Hachicha and coworkers4 have shown that on non-invasive testing, ‘paradoxical’ low flow despite preserved left ventricular function may be indicative of more advanced disease. Therefore, patients with inconsistent grading and reduced stroke volume may represent a subgroup for whom early valve replacement may be particularly beneficial. On the other hand, in this study half of patients with inconsistent grading had normal stroke volume, indicating that an AVA of 1.0 cm2 usually does not relate to a ΔPm of 40 mm Hg, a fact that—assuming normal cardiac output—can be predicted from the Gorlin equation.6 In these patients (AVA<1 cm2, ΔPm≤40 mm Hg, stroke volume index >35 ml/m2) the indication for valve replacement is not straightforward, particularly in the presence of symptoms that cannot be clearly attributed to aortic stenosis. The discrepancy of grading even in the presence of normal flow may require ‘harmonisation’ of currently used cut-off values for AVA in comparison with ΔPm. According to the data presented here, indexing AVA for body surface area and applying the cut-off values from current guidelines (indexed AVA<0.6 cm2/m2 and ΔPm>40 mm Hg) increases the percentage of patients with inconsistent grading.
This analysis highlights the discrepancies within different parameters (AVA and ΔPm) for the quantification of aortic valve stenosis independently of the methods (echocardiography and catheterisation) by which they were obtained. Consequently, no conclusions can be drawn from our data about which method is more suitable or accurate for the grading of aortic valve stenosis. However, our data show a significantly higher percentage of inconsistently graded patients with echocardiography (34%) than with cardiac catheterisation (25%), which may be explained by at least three observations. First, the Gorlin equation yields an anatomical AVA, whereas the continuity equation calculates an effective AVA, which is smaller owing to continued convergence of the stenotic jet distal to the stenotic orifice. Second, the Gorlin equation uses a constant for the transformation from effective to anatomical AVA, which may be inadequate in a number of clinical situations.8 Third, an overestimation of AVA during cardiac catheterisation may result from pressure recovery.11 With respect to cut-off values for the severity of aortic valve stenosis more conservative values may be appropriate for an AVA derived from echocardiography than cardiac catheterisation.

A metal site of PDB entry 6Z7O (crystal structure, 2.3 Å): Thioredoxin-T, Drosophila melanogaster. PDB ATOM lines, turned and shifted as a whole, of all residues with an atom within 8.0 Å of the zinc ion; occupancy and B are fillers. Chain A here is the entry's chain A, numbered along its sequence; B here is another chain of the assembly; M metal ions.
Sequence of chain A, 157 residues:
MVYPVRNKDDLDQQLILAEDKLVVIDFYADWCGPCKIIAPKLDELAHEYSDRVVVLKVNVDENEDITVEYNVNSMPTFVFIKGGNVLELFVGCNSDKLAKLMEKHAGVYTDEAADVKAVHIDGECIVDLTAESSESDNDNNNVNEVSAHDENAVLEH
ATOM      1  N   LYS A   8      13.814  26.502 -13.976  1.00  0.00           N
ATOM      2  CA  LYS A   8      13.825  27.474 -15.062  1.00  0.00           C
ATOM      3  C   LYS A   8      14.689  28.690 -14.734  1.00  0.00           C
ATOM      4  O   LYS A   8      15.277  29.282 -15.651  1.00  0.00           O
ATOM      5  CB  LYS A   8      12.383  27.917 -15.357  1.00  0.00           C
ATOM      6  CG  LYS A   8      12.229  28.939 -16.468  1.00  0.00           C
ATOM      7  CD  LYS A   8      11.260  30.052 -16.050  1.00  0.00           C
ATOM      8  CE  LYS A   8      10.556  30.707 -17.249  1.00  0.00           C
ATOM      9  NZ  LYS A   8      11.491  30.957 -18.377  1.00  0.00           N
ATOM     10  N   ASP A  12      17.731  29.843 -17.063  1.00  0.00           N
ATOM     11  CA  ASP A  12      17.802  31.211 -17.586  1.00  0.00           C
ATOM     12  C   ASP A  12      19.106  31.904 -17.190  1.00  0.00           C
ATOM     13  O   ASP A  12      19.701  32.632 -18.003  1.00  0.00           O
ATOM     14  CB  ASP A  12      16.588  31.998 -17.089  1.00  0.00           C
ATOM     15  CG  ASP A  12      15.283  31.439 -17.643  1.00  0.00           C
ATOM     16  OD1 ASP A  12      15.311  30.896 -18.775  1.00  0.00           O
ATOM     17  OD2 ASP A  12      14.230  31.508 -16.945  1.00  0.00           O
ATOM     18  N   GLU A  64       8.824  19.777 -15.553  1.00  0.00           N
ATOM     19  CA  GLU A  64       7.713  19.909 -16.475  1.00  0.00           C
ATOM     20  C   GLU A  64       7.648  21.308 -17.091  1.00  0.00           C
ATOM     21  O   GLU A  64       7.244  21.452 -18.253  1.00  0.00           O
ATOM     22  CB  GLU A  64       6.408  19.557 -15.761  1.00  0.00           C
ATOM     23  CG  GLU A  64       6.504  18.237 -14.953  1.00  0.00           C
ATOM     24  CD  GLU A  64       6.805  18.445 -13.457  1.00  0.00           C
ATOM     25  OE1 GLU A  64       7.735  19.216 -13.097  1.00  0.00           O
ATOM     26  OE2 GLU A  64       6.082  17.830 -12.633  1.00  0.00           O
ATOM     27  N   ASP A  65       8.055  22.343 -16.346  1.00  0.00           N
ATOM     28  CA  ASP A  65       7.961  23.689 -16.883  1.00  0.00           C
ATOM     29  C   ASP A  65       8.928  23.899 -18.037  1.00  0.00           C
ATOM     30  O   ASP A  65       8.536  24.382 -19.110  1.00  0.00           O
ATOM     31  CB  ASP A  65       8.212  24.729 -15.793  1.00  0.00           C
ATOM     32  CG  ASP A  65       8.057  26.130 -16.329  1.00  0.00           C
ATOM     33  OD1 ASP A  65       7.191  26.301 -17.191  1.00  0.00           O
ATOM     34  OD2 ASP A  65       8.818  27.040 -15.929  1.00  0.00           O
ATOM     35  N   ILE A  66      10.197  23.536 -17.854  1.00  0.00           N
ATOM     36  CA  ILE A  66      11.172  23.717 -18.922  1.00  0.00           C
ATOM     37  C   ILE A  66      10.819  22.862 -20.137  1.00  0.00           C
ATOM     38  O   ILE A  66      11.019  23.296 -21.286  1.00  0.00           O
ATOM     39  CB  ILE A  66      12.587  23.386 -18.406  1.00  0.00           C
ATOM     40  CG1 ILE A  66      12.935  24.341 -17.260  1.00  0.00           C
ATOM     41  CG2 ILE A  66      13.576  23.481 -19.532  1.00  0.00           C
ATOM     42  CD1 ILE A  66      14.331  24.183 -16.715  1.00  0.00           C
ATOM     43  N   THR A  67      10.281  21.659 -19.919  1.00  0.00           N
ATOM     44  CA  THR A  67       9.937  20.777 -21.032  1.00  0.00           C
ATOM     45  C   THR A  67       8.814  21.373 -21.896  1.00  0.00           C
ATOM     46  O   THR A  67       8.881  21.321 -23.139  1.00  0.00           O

Estimation of stenosis severity in patients with preserved left ventricular function requires accurate differentiation between low and normal stroke volume. Nowadays, the severity of aortic stenosis is assessed by Doppler echocardiography in the majority of patients. As outlined in the introduction small errors in the measurement of the LVOT diameter will cause a substantial error in stroke volume and AVA. In addition, a more elliptical rather than circular shape of the LVOT may lead to underestimation of stroke volume and AVA.12–14 Thus, echocardiographic data may overestimate the number of patients with low-flow severe aortic valve stenosis. In an individual patient, meticulous assessment of the LVOT area is mandatory for a reliable calculation of both stroke volume and AVA. To overcome the uncertainties of transthoracic echocardiography a transoesophageal approach will frequently allow for planimetry of the stenotic orifice and may help in assessment of valve morphology, calcification and LVOT diameter. The last of these can be used for the calculation of AVA and stroke volume in combination with data from transthoracic Doppler measurements, thereby allowing for the correct estimation of stenosis severity in most cases. Additional echocardiographic parameters may help to estimate an individual patient's risk including the progression of stenosis severity over time and the degree of valve calcification.10 The latter may also be evaluated by CT scanning.15 MRI may be useful in some patients with equivocal echocardiographic findings and will allow for the accurate assessment of stroke volume.16 Cardiac catheterisation may be required in selected patients; however, since passage of the stenotic valve exposes the patient to an increased risk of thrombembolism,17 the risk of this modality must be weighed critically against its potential benefits.1